Whenever looking for a property – and especially if you are a First Time Buyer – the age old question of how large a deposit you will need will at some point raise its head early on in your thoughts.
Lenders do not state a general amount for a deposit they require, it is more often the case that the size of the deposit will play a larger role in both how much you wish to borrow and how high or low you would like the interest rate on your mortgage to be. As a rule of thumb, the larger the deposit you can put down, the cheaper your mortgage will be – both in overall capital size and in monthly repayments.
How much can I borrow?
This the question we get asked most often at One 77. Generally this will depend on the size of deposit you have – amongst a number of other factors which we determine in our fact find process.
All lenders require the information from the fact find in order to determine whether the mortgage amount you are looking to borrow is both affordable to yourself and is as low risk against their lending criteria as possible. This will mean they will want to ensure that your monthly income (salary, additional income sources etc) and will compare this against any other existing credit commitments and your average monthly outgoings (food, transport, entertainment, utilities, childcare/education costs etc). This excess will then determine roughly how much you can afford and therefore how much you are likely to borrow. It is also worth noting that any bad credit history (missed or defaulted payments, CCJs, payday loan applications etc) will also affect your likelihood of obtaining a mortgage – regardless of your present situation.
So What Is The ‘Loan to Value’?
The Loan to Value (LTV) is the difference between the size of the deposit you have available and the amount of mortgage you wish to borrow. Sometimes mortgage lenders will specifically advertise their products by the size of their LTV. As an example a mortgage product of 90% LTV will allow you to borrow £90,000 with a £10,000 deposit. Therefore by this measure, the more of a deposit you are able to acquire to put against the mortgage the lower the LTV, and therefore the lower the payments and the cheaper the cost will be – allowing you to either make a smaller monthly repayment or pay the mortgage off over a shorter period of time depending on how much you can afford.
I Can’t Get As Much Deposit As I Would Like?
In 2013 the government introduced the Help to Buy scheme to assist borrowers, especially first time buyers and those with smaller deposits or equity to re-invest, to either buy their first property or move up the property ladder.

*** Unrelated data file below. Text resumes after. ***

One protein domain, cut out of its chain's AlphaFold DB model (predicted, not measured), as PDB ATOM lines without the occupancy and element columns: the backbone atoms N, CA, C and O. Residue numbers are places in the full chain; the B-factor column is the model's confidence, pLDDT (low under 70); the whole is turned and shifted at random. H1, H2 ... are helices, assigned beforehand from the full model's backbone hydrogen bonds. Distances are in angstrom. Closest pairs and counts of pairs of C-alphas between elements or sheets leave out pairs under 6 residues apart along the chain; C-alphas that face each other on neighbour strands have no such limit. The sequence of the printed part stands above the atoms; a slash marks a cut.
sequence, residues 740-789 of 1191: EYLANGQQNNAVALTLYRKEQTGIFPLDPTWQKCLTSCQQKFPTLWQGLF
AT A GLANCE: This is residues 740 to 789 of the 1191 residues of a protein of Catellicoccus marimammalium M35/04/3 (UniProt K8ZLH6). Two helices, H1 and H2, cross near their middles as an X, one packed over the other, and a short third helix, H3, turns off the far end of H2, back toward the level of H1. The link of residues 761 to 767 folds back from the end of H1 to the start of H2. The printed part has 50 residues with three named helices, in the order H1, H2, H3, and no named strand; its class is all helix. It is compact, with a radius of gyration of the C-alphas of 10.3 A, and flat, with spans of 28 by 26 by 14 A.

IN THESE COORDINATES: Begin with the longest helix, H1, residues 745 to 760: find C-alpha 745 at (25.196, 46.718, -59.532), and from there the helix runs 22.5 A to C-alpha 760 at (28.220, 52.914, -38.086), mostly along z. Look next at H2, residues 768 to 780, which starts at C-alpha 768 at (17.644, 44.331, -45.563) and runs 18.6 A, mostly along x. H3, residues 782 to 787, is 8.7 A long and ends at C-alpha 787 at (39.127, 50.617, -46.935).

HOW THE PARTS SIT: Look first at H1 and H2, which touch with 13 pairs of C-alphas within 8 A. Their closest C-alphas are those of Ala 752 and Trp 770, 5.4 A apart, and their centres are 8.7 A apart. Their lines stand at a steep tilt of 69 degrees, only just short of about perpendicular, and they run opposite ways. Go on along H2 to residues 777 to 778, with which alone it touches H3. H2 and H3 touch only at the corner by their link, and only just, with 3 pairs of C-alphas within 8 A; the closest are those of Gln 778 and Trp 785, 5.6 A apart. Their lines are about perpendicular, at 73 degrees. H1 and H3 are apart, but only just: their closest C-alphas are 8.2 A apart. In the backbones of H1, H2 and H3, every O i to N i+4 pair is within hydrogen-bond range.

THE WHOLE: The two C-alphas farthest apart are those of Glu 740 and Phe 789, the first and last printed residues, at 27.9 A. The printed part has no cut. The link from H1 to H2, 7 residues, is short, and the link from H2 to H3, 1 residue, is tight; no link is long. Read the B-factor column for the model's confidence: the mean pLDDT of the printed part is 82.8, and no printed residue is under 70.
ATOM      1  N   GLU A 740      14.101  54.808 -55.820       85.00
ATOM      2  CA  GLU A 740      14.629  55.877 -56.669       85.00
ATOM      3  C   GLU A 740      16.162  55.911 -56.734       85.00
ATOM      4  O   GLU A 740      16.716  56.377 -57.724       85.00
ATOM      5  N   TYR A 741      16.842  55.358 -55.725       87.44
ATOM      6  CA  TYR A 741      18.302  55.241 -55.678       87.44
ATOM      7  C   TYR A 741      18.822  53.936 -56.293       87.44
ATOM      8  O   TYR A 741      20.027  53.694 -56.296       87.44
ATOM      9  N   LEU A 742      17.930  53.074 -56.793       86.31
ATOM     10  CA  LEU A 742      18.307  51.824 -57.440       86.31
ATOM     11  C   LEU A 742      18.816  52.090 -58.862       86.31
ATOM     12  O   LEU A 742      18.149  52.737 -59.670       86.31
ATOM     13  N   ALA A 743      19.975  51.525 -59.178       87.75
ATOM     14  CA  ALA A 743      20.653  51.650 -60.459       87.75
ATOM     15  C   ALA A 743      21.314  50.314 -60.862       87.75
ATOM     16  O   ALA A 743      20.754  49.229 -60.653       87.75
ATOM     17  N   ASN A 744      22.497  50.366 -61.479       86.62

The Help to Buy Equity loan scheme allows borrowers to put down only a deposit of 5%, meaning they can then borrow up to 20% of the cost when applying for a new build home. In essence this means that you will be able to apply for a mortgage product with a 75% LTV as opposed to a 95% one – again making the overall burden of the repayments lighter and making the housing market more accessible and affordable to those it had previously rejected in the past.
So What Do I Do Next?
The mortgage market can often seem like a maze at the best of times, but as we have briefly looked at above, there are generally always options open to most borrowers. More often than not it is knowing where to find them, and the criteria to access them. As a fee free mortgage brokerage One 77 are on hand 7 days a week to help you navigate through the confusion and find you the best deal we can. We have access to the whole UK mortgage market – including having access to many specialist products not available on the high street. But most importantly, we will never charge you a fee for the services we provide, allowing you to put the funds charged by other brokers and enders straight back into your deposit. We can also provide you with a mortgage recommendation within 2 hours of making contact with us.
Sound good? Give us a call today and find out how you can get moving on the property ladder. Call us on 01249 474952 or fill out the form below to book a call to be called back.